I have a new piece, “Adulting While Poor,” in the fall issue of Dissent magazine. In it, I argue that the reason that many millennials can’t reach the traditional milestones of adulthood—such as getting a house and a full-time job—have little to do with a lack of willpower, and a lot to do with class:
To take just one example: As avidly as the media talks about how college grads nowadays are boomeranging back to mooch off mom and dad, the fact is that this trend is largely driven by those who didn’t go to college—working-class millennials. (Here I define class by income and education, with the “working class” making less than the median household and not possessing a four-year degree.) Young Americans with a bachelor’s degree are half as likely to live with their parents as those with just a high school degree. In fact, they live with a spouse or other partner at about the same rate as their counterparts did in that dissolute decade, the 1940s.
Also, Joe Pinsker of the Atlantic discussed my work in his recent article, “The Not-So-Great Reason Divorce Rates Are Declining“:
As the sociologist Victor Chen wrote for The Atlantic last year, those without college degrees were a few decades ago significantly likelier to be married by age 30 than were those with college degrees. Now, Chen notes, “just over half of women in their early 40s with a high-school degree or less education are married, compared to three-quarters of women with a bachelor’s degree.”
Chen connects this trend to the decline of well-paying jobs for those without college degrees, which, he argues, makes it harder to form more stable relationships. Indeed, Cohen writes in his paper that marriage is “an increasingly central component of the structure of social inequality.” The state of it today is both a reflection of the opportunities unlocked by a college degree and a force that, by allowing couples to pool their incomes, itself widens economic gaps.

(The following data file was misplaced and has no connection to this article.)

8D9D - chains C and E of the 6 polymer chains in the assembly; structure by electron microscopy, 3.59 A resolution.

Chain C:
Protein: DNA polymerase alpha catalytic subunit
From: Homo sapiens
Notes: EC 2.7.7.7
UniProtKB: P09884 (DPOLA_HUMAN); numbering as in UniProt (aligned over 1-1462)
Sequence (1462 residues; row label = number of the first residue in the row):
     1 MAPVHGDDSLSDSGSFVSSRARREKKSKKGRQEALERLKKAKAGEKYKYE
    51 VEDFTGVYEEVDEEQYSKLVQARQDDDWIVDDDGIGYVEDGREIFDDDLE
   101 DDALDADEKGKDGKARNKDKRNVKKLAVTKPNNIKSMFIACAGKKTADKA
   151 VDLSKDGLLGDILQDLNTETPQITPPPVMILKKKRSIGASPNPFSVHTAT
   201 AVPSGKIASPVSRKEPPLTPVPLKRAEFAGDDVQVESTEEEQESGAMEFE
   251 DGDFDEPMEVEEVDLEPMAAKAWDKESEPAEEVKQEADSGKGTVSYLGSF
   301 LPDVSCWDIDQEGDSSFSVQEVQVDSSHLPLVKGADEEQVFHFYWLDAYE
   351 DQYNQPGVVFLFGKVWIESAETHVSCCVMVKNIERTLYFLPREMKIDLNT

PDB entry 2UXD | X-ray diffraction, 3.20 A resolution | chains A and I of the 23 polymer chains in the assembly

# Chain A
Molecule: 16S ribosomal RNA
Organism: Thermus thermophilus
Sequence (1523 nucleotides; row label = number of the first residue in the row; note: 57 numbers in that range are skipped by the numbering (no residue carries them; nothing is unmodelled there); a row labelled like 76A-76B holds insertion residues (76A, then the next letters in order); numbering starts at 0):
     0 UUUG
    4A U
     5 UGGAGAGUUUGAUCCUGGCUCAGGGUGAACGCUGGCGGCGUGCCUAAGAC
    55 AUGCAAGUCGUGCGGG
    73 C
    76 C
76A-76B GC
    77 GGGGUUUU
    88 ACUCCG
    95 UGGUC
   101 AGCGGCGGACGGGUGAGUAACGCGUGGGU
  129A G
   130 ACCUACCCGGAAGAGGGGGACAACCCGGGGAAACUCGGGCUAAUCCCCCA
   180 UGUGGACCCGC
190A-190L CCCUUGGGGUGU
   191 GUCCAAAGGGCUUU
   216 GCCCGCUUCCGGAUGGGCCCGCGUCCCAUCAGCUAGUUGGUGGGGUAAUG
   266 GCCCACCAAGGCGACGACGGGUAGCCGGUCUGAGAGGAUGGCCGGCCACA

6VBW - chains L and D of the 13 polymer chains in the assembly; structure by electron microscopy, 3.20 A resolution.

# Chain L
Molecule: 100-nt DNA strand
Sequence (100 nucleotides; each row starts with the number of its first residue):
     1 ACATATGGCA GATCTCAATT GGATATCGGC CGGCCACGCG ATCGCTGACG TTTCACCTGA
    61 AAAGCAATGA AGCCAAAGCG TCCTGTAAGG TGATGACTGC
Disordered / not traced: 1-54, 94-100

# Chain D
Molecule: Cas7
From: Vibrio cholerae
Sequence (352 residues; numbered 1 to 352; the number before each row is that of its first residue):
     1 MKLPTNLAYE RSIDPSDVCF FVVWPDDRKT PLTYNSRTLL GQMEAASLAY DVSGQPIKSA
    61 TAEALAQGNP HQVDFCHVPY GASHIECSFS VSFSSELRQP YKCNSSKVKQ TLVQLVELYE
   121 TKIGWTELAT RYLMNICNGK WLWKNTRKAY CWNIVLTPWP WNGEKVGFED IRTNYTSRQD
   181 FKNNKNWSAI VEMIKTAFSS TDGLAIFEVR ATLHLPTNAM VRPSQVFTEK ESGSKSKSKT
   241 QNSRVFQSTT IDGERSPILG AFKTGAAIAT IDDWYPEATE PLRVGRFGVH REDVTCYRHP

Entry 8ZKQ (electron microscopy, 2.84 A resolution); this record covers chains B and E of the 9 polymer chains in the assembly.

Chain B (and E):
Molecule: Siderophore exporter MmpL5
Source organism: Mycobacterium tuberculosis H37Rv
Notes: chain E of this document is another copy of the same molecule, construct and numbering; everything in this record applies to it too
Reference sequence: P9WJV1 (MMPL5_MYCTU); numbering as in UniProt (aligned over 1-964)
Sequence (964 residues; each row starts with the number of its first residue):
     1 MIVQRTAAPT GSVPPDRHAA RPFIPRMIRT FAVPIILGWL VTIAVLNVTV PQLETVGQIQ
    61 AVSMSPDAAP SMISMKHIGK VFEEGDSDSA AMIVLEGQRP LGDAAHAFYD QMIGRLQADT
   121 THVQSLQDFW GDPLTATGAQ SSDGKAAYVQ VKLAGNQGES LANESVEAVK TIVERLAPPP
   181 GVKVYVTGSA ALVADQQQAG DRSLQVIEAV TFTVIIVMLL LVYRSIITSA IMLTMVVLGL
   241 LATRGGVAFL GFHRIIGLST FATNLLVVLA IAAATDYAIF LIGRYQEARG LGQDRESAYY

I’ve been remiss about updating the blog, but here’s a roundup of some stuff I’ve been doing:
- Today an op-ed I wrote came out in Newsday: Beware of this misleading snapshot. It looks at how the economy is actually not so great for many ordinary Americans, in spite of the glowing unemployment and stock-market figures, because of growing inequality and a deepening division of non-labor.
- Brian Halpin of the University of California, Davis, and I did a webinar for the University of Wisconsin–Madison’s Institute for Research on Poverty on Structural and Cultural Barriers to Employment for the Working Class.
- My Atlantic essay on transactional marriage was recommended by Longreads, Pocket Hits, and the Belabored podcast of Dissent.
- I was featured, along with What’s the Matter with Kansas? author Thomas Frank, on the Harvard Divinity School Ministry of Ideas podcast, in an episode devoted to Demeritocracy.
- I was quoted in two news radio segments on Virginia Public Radio: Census Data Suggests Gap Between the Rich and Poor Varies Across Virginia and Proposed Cuts to SNAP Benefits Could Hit Rural Virginia Especially Hard.
- I was interviewed on the Wisconsin Public Radio show Central Time and the Dallas NPR affiliate show Think.
- I did an interview with CUNY sociologist Richard E. Ocejo for the New Books Network podcast about my book Cut Loose.
Here’s the video of my Institute for Research on Poverty webinar:
I’ve been behind in updating the blog, but I wanted to mention two articles I wrote recently for The Atlantic‘s website.
“America, Home of the Transactional Marriage” looks at the ways that marriages fray after a job loss—which, in today’s tough economy, hurts working-class people particularly hard:
Why are those with less education—the working class—entering into, and staying in, traditional family arrangements in smaller and smaller numbers?… What’s at the core of those changes is a larger shift: The disappearance of good jobs for people with less education has made it harder for them to start, and sustain, relationships. What’s more, the U.S.’s relatively meager safety net makes the cost of being unemployed even steeper than it is in other industrialized countries—which prompts many Americans to view the decision to stay married with a jobless partner in more transactional, economic terms. And this isn’t only because of the financial ramifications of losing a job, but, in a country that puts such a premium on individual achievement, the emotional and psychological consequences as well. Even when it comes to private matters of love and lifestyle, the broader social structure—the state of the economy, the availability of good jobs, and so on—matters a great deal.
Last month’s “Are Campus Activists Too Dogmatic?” was my take on campus politics and the counterproductive focus on sin: